The NAACP fights for the rights of all children. As the civil rights organization that represents the most parents and children of color in the most places across this country, we know well the anguish of parents with few to no choices for quality education. That anguish fuels the sense of urgency with which we approach the fight to ensure all children have access to quality education.
In recent years, this anguish has led us to support a range of local and state reform efforts, including
* Suing the State of the New Jersey multiple times to require it to abide by its state Constitution and provide equitable, quality education to all of its children.
* Backing teacher tenure reform and the ability of parents to impose reform on schools in California.
* The reform of zero-tolerance policies in Florida, and the end of discriminatory discipline practices across the country
* The firing of all of the teachers at consistently failing Central Falls High School in Rhode Island
* Increasing the state education budget and decreasing the state incarceration budget in states as diverse as North Carolina and Pennsylvania.
In a country whose politicians and education advocates are increasingly ideological and partisan, we are an unwaveringly independent voice for treating all children fairly. We simply want good public schools, regardless of type, for all kids.
We tried for many months to avoid the current lawsuit against New York City about the separate and unequal treatment of children based on which school they attend in a particular school building. We have brought our suit because the situation is urgent and needs to be addressed immediately.
We are literally facing a tale of two schools, except these schools are often located in the same building - one a charter, one a traditional public school.
The charter school on one side of the hallway is freshly painted and supplied with new textbooks. The traditional public school has peeling paint and old, dated textbooks. Students in the charter school have more access to the library; those in the traditional public school have less. One school has children in proper classrooms; the other has kids in the basement. Some children have easy access to functional rest rooms; others do not.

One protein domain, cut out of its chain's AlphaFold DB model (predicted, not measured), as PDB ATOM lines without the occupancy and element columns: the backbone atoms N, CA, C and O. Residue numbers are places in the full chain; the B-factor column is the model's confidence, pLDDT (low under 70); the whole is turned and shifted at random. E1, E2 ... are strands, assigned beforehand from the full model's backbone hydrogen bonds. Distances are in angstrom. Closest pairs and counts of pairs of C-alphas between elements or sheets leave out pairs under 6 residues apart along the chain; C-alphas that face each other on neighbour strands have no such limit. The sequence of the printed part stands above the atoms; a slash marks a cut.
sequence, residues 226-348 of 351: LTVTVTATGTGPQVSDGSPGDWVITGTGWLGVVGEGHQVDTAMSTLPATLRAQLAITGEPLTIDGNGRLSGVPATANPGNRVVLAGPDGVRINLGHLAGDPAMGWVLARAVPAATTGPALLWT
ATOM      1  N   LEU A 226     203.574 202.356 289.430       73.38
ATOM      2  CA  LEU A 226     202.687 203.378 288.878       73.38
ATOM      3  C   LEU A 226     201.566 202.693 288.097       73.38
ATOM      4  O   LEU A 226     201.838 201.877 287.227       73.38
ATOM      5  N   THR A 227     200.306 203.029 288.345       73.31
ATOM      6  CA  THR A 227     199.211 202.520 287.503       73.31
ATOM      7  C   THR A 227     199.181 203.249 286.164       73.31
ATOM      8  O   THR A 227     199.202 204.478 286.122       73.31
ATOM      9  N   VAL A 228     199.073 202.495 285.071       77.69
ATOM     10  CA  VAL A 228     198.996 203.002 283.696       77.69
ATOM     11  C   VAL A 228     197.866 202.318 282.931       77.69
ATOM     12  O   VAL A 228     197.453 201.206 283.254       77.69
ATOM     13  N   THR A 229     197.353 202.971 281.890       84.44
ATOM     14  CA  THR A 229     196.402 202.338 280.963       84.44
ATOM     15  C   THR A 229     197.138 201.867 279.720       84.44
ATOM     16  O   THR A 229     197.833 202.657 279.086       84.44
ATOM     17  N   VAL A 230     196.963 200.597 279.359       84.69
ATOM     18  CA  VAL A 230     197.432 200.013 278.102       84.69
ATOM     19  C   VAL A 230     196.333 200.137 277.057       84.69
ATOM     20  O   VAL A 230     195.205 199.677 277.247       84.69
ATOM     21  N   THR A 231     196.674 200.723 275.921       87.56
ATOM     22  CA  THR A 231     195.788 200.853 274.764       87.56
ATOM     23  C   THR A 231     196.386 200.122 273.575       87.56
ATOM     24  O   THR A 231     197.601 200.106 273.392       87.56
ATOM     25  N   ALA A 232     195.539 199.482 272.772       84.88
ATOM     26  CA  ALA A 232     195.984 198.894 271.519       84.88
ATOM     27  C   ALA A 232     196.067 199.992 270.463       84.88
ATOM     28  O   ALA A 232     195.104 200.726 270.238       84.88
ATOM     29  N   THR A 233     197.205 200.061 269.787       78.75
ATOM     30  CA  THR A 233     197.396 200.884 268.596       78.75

Such disparities are forbidden under New York State law.
We know that requiring the city Education Department to comply with the law may not be popular in all corners of the city, but it is the only way to ensure that all children will be treated fairly.
The NAACP believes the city should prioritize fixing these inequities so that every child in New York City - not just the 4% who enter charter schools by lottery - has an opportunity to succeed academically, with an equal chance to reach for the American Dream.
Anything less allows unnecessary tensions to fester in communities. Such visible disparities pit parent against parent and student against student. It divides us when we need to be united in the essential struggle to create the kind of educational system that allows all of our children to flourish.
The situation in New York City is neither the fault of the charter schools nor the operators of those schools. It is not the fault of parents. It is the fault of past chancellors who have historically flouted the law, refused to engage parents and failed to invest in improving schools for all of New York's children.
In the past two years, we have won two lawsuits against New York City for failing to properly engage parents before attempting to close their schools.
We hope that in his new role as city schools chancellor, Dennis Walcott will ensure the city approaches this situation differently and more expeditiously.
As one of the lead participants in the lawsuit, we are open and eager to discuss all options for redressing the inequities, moving closer to a first-rate education for all of New York's children and ensuring all kids can attend their school of choice this fall.
The struggle of black parents to create a better life for their children is one that we at the NAACP have held close to our hearts since our founding more than a century ago. We know that a good education is one of the most effective pathways out of poverty. There is no greater frustration than for a parent to know that there are no good schools for his or her child to attend in the neighborhood. Personally, I know the yearning as a father to give my daughter the best education possible.
It is this passion that has driven, and will continue to drive, our fight for all children.
Jealous is president and CEO of the NAACP.